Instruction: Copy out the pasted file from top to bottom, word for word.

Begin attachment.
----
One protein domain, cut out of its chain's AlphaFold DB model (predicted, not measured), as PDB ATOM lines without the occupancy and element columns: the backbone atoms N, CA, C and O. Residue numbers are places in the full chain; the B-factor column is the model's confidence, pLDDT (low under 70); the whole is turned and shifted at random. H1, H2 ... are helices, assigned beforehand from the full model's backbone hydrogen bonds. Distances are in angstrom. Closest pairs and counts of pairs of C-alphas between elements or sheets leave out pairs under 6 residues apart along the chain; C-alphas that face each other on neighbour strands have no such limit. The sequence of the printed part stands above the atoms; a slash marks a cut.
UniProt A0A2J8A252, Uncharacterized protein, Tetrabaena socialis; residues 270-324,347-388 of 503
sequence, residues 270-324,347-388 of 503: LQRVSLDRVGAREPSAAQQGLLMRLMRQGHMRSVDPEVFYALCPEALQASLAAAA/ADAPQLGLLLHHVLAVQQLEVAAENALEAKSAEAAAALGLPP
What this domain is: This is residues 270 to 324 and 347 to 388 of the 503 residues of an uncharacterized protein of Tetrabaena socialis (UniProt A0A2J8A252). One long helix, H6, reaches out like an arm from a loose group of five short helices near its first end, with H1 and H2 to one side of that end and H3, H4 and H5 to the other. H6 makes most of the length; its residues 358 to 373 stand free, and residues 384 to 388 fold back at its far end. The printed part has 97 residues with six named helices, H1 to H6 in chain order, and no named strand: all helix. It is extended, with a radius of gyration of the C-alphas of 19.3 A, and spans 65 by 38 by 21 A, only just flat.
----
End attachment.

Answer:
One protein domain, cut out of its chain's AlphaFold DB model (predicted, not measured), as PDB ATOM lines without the occupancy and element columns: the backbone atoms N, CA, C and O. Residue numbers are places in the full chain; the B-factor column is the model's confidence, pLDDT (low under 70); the whole is turned and shifted at random. H1, H2 ... are helices, assigned beforehand from the full model's backbone hydrogen bonds. Distances are in angstrom. Closest pairs and counts of pairs of C-alphas between elements or sheets leave out pairs under 6 residues apart along the chain; C-alphas that face each other on neighbour strands have no such limit. The sequence of the printed part stands above the atoms; a slash marks a cut.
UniProt A0A2J8A252, Uncharacterized protein, Tetrabaena socialis; residues 270-324,347-388 of 503
sequence, residues 270-324,347-388 of 503: LQRVSLDRVGAREPSAAQQGLLMRLMRQGHMRSVDPEVFYALCPEALQASLAAAA/ADAPQLGLLLHHVLAVQQLEVAAENALEAKSAEAAAALGLPP
What this domain is: This is residues 270 to 324 and 347 to 388 of the 503 residues of an uncharacterized protein of Tetrabaena socialis (UniProt A0A2J8A252). One long helix, H6, reaches out like an arm from a loose group of five short helices near its first end, with H1 and H2 to one side of that end and H3, H4 and H5 to the other. H6 makes most of the length; its residues 358 to 373 stand free, and residues 384 to 388 fold back at its far end. The printed part has 97 residues with six named helices, H1 to H6 in chain order, and no named strand: all helix. It is extended, with a radius of gyration of the C-alphas of 19.3 A, and spans 65 by 38 by 21 A, only just flat.